This building was designed by James Hine and Alfred Newman of Plymouth, and replaced a previous chapel on the same site (opened 1810, rebuilt 1862-1870) and an earlier chapel in Back Street (opened in 1764, rebuilt and then enlarged in 1789-1796 and sold in 1865).
Built to seat 634, at the time of the 1940 Statistical Returns, it could seat 575. The premises extended to a schoolroom and ten ancillary rooms. It is still in use as a Methodist church.
James Hine (1829-1914) and his partner Alfred Newman (1823-1893) were prominent Plymouth architects who designed a number of Wesleyan chapels. Launceston chapel is now a listed building.
To cut costs, the spire was built with Bath stone, but Mr Hine had to return in 1882 and 1901 to report on the deterioration of the stonework. The spire was rebuilt in Portland stone in 1901, but nevertheless had to be removed in 1984.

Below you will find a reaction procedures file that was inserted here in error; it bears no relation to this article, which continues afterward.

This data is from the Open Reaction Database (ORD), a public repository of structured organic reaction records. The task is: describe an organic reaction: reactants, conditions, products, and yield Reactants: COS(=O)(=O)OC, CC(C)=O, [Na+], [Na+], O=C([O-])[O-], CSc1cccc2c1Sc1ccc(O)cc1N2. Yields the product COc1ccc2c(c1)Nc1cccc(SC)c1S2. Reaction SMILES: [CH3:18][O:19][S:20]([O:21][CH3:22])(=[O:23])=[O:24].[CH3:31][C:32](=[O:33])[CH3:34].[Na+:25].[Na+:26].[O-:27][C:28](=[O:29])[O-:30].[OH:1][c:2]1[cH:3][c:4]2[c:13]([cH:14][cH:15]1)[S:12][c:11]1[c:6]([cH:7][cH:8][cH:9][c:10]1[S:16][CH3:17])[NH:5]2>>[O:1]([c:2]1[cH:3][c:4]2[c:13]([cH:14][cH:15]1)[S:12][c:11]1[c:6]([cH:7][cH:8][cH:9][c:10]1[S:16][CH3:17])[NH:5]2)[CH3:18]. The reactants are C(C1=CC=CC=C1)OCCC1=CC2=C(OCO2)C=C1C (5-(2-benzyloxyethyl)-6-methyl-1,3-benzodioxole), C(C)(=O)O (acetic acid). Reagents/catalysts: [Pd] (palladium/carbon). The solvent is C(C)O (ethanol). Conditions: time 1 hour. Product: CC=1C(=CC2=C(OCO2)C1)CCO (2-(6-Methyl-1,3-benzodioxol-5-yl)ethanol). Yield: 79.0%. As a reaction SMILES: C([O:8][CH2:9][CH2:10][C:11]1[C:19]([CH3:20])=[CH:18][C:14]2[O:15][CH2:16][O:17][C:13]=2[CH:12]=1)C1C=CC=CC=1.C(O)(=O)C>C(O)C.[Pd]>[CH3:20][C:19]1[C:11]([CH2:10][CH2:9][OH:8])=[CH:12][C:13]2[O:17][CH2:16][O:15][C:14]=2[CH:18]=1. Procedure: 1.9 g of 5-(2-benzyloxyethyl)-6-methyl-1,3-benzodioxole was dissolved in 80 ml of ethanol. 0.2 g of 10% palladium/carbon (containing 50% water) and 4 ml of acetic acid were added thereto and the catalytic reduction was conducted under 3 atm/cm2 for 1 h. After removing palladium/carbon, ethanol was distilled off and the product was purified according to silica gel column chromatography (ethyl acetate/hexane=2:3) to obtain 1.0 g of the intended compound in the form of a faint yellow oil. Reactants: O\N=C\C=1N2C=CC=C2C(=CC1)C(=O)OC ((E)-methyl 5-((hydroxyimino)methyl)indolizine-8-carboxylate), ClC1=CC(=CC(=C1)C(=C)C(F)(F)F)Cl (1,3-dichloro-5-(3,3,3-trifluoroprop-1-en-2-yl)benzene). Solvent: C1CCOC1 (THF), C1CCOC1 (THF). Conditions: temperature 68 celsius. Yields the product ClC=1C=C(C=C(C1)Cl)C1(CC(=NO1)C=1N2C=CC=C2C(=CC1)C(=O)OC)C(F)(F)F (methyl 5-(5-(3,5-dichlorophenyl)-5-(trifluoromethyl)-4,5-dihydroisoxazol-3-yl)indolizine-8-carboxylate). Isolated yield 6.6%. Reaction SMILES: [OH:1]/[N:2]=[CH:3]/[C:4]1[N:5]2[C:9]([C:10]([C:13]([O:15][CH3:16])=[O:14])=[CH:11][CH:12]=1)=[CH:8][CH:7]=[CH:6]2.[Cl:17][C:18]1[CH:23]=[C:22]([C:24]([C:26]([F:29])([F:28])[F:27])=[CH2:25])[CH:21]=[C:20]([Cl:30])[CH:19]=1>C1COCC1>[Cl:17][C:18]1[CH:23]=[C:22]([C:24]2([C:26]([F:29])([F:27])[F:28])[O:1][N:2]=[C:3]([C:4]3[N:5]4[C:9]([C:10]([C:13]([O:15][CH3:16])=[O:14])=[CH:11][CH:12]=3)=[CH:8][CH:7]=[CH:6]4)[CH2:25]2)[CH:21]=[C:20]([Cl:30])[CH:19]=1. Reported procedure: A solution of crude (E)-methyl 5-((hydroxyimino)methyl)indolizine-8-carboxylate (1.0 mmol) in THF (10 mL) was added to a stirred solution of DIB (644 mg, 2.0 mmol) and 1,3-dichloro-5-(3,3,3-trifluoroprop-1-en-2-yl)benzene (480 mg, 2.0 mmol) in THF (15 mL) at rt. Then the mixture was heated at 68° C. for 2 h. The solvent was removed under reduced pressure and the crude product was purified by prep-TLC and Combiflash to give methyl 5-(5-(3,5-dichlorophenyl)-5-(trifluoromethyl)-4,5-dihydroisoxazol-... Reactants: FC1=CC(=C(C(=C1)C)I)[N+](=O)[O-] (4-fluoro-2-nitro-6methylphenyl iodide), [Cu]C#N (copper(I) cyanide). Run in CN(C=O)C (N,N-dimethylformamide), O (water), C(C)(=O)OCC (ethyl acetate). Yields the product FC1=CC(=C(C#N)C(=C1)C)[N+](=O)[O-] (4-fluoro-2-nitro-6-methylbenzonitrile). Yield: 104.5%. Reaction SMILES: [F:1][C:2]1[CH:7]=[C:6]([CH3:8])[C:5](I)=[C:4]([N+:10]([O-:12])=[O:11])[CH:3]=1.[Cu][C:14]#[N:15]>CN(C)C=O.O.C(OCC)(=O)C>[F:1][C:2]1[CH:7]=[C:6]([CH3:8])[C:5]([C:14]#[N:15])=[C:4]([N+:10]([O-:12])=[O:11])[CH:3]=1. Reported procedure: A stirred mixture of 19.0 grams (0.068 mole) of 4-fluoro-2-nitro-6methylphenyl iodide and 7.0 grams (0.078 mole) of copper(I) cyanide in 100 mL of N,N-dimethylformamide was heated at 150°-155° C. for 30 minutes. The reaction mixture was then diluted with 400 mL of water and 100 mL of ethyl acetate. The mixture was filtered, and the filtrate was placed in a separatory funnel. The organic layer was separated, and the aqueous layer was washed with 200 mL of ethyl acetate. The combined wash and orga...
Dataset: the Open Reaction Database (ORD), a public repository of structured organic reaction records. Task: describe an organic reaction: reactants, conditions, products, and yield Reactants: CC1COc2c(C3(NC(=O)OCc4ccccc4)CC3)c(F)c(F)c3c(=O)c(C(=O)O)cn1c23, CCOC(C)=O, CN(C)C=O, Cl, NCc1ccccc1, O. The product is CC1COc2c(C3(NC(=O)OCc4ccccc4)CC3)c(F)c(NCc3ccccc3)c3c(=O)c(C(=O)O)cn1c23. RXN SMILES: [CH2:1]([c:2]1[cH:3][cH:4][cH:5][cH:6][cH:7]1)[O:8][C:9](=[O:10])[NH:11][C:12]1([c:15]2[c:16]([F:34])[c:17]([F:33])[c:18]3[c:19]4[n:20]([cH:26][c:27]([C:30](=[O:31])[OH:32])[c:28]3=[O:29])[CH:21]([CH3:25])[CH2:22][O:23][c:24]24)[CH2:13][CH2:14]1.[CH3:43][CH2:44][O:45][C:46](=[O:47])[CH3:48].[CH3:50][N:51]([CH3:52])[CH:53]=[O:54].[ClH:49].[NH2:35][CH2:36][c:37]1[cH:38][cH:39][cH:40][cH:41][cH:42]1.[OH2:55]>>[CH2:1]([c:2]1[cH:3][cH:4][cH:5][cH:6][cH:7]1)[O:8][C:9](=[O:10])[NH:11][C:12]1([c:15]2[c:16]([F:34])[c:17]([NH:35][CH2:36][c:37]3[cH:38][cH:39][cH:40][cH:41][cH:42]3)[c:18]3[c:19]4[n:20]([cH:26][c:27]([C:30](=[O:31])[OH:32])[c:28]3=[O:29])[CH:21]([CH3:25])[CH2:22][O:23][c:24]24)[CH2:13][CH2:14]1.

There is a full account of the building at this site
Launceston’s function as a market town is acknowledged by the inclusion of the Cornish shepherd and his sheep in the drawing.
Grid Ref: SX331847
Reference: The eighteenth annual report of the Wesleyan Chapel Committee, 1872 page 117